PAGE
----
By Odumodu Gbulagu 


In quick succession, Algerians and Sudanese people crippled economic activities of their respective countries, occupied the streets and ousted the dictators that had held their countries down for decades.

The sick 82 year old Bouteflika who is confined to the wheelchair, and has ruled for 20 solid years, and was gunning for his fifth term was roundly rejected and ousted.

Both the military, police and other security agencies downed their tools and joined the masses in protest as the society belongs to them too.

The Algerian protest which was called the Smile Revolution, started on 16 February 2019, ten days after Abdelaziz Bouteflika announced his candidacy for a fifth term.
It lasted for 55 days, and they forced their President, and Prime Minister to resign.

Their elections was postponed indefinitely, and government of National unity formed to draft new constitution.
There were no deaths, but many people got injured, and almost 200 arrested.

The Sudanese uprising started On 19 December 2018.
Demonstrations broke out in several cities, due to high costs of living, increase in the price of bread, and deterioration of economic conditions at all levels of society.
The protests quickly turned from demands for urgent economic reforms into demands for Omar al-Bashir to step down, as he has spent 30 years in power.

The protest has been on for over 4 months, and is not even showing a sign of stopping.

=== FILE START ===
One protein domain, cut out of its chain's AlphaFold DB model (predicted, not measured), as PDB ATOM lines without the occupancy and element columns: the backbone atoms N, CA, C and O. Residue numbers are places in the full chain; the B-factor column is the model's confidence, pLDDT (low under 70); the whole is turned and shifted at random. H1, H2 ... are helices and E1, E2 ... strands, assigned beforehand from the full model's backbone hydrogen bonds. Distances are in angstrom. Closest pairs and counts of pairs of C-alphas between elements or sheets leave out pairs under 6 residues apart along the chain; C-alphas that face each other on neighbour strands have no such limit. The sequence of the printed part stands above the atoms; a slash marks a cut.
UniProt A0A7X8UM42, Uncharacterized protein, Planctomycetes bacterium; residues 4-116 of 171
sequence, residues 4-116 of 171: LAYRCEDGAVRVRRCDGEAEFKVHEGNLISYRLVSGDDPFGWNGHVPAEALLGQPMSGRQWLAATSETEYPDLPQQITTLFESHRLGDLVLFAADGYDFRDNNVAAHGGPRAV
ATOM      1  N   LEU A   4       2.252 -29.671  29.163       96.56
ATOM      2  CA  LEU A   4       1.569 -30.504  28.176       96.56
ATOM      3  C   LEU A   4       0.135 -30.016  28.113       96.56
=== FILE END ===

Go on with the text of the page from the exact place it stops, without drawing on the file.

Women groups, and young girls captured the attention of the world, as they played key roles, and are still playing in the protest.

Sudanese people not only successfully ousted Al Bashir, but forced the military de facto leader to step down, and demanded immediate handover to a civilian government.

The uprising has recorded 60 deaths, and over 800 arrested so far, and the deaths were not in vain.

In Nigeria of today, we suffer a thousand times much more than what led to Algeria and Sudan revolutions, but ethnicity, tribalism, nepotism, won’t ever allow us to hit the streets.

Bad leadership is determined and seen from the prism of the part of the country you come from and the party you support.
Even when there’s visible dictatorship, killings, and flagrant abuse of the constitution, human right violations etc, people do not care, as long as it’s not directly touching their families, regions, party members, and tribesmen.

Can soldiers, police, and other security agencies in Nigeria get involved with protests for the general well-being of the masses?
Not at all!
They will instead join in mowing down the masses that are protesting for the things that concerns them too.

Can Nigerians protest for months to oust bad leaders?
The least they have done was occupying Lagos for just a day, and it was even when we had real and responsive Goodluck Jonathan’s government.
People were very comfortable even when Nigeria was visibly driven into economic recession.
If Sudan can protest for increase in the price of bread, why can’t Nigerians protest for increase in fuel price, and other staple foods?

In Algeria, a dictator was ousted without even a death; in Sudan, about 60 people paid the supreme price, yet in Nigeria over 600 Shiite members were murdered on the same day, hundreds of ipob peaceful protesters massacred, and instead of our people to hit the streets, they are supporting the government and justifying the killings.

The truth is that Nigeria is not yet ready for democracy, as we would have gone past these phase.
When smaller countries are battling their dictators, even with their guns and tanks, Nigeria is still condoning them.
When even women are out in the streets demanding for good governance, Nigerians are indifferent.

Nigeria is too divided, and our bad leaders key into the division to get away with their wickedness.
If we don’t learn a lesson from Algeria and Sudan, then the end of our suffering won’t ever be in sight.

Odumodu Gbulagu can be reached on: